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relation between the citizen and the state. I need not detail this subject to a body of teachers. You know how to teach it. I only wish to emphasize that the question of our relation to the state is not yet sufficiently widespread, and that we have a duty in this regard. I refer not merely to the financial support, but to the moral support and loyal enthusiasm, which is the duty of every citizen of our state, to learn their proper relation to the state. While I do not believe that they exist for the sake of the state, I do insist that, next to God, our supreme duty is to our country. The public school may rightfully insist that the proper support of the state is fundamental in our patriotism.

Second, - I mention the duty of directing the state. The state is not a machine that once started runs of its own accord and always in the right direction. As I see it, no citizen can do his full duty who simply studies currents and drifts with them. It is our duty to direct the current of popular thinking. The politician, so-called, should have no monopoly here. Our motto is not, "Our country first, last, and all the time, but rather - My country right, then my country first, last, and all the time.” This type of instruction seems to me necessary to preserve the freedom in which we delight. No country can remain free without free men. This means free discussion and free instruction. The teacher is in the same high sense the Redeemer of the land. His teaching must even touch the vital problems of citizenship and breathe the spirit of loyalty to the truth. The state is in constant need of support and direction. Her public institutions should foster both. To make them a possibility, every citizen in a republic must be potentially a soldier. He should also be a potential counsellor. I mean to say that he should be so free, so capable, so independent a thinker that the coun

try is not at the mercy of the daily newspaper, or of the demagogue in politics. I plead for a sober, conservative, honest thinker who shall mature his views, and insist that law-makers and politicians shall take him into consideration. We are educating our boys and girls in order to maintain a proper and wholesome sentiment upon all questions. These people stand for the truth that legislators must reckon with. By a very potent influence in that indirect way, they may touch the source of power and direct the action of the state. Here we find the reason for making the pubic school the home of patriotism. Over it the flag must ever float, because it is an expression of the truth. We mean our flag should be honored, because it is honorable. We mean that our loyalty should be expressed to something that is worthy of it. Patriotism is not therefore a sudden emotion or an occasional experience. It is a stated habit of the mind, and may express itself as really in a devotion to the state by supporting and directing it as by carrying a gun to Cuba.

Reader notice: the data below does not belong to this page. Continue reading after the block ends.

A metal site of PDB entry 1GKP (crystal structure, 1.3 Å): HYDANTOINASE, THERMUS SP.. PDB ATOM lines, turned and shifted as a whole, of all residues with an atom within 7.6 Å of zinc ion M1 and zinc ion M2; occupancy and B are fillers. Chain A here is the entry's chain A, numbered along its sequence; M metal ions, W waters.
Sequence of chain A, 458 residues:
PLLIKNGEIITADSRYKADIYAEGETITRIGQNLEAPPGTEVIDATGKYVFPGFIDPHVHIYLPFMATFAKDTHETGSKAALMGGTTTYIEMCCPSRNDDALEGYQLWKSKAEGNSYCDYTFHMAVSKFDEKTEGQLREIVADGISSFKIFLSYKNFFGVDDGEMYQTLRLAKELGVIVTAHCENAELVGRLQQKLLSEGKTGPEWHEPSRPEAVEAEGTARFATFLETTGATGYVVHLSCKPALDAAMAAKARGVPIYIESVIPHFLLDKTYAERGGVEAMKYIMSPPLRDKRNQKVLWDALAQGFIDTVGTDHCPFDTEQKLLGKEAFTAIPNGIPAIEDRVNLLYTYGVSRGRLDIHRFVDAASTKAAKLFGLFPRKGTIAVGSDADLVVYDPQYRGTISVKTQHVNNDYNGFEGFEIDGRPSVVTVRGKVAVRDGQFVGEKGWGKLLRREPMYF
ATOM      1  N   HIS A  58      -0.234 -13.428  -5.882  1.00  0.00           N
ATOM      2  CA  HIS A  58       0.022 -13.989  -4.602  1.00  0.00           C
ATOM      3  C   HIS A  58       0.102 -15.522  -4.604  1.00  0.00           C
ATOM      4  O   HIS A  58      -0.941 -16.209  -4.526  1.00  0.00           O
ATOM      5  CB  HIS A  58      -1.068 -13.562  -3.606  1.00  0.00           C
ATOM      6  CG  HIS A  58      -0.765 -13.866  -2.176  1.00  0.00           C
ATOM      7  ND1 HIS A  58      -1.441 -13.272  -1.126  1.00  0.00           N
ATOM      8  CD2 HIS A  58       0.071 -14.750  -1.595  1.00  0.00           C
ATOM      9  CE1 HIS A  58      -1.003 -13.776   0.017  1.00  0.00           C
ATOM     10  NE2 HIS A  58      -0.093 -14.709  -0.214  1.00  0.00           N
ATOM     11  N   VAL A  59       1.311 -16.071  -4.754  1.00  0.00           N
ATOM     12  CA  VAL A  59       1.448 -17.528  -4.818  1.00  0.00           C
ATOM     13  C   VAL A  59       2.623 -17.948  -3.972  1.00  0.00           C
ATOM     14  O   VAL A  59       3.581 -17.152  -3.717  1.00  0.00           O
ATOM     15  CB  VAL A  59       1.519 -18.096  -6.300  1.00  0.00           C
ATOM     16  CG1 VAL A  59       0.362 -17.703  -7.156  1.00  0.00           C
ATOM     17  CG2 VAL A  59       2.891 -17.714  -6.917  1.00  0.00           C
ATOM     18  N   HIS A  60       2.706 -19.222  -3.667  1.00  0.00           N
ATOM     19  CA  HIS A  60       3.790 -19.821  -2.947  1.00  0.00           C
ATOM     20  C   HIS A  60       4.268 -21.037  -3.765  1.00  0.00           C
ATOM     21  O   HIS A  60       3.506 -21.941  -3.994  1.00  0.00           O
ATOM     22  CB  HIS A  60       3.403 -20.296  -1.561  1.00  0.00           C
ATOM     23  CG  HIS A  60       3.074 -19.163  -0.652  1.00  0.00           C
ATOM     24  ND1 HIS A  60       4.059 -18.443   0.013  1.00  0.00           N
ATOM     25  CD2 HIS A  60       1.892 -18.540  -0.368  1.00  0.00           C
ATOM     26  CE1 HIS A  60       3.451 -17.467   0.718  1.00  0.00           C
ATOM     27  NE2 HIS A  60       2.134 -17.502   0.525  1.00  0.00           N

In these stormy times of war like the present, the ethical problems of the state are uppermost and it is a happy commentary that the public school is a unit in its devotion to the ethics of international law. I have yet to hear the first public school teacher or scholar express a sentiment unworthy of the highest type of international ethics. The public school does not stand for jingoism but it stands for a devotion and loyalty to righteousness which means to support it if necessary in the interest of humanity. It has not forgotten the dignity of our country, nor has it forgotten the inhumanities elsewhere in the world. Conservative in its desire to enter into war, it has determined that the issue shall not be uncertain. This is why under the inspiration of public education and universal intelligence, the

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I may say in conclusion, that the remaining question is the test of the ethics we teach. Shall it be Bible ethics, or what shall it be? I cannot discuss this question. I only have time to say

that we live in a Christian,- not a Pagan civilization. The state is not Pagan. I can see no reason for teaching Pagan ethics. I do see a difference, but I make no apology anywhere for the name of Jesus. I shall not impose my teaching upon you, but I will hold it up before you. If I am to mention

the name of Plato, I shall not close my eyes to Paul. I do not regard this as sectarian.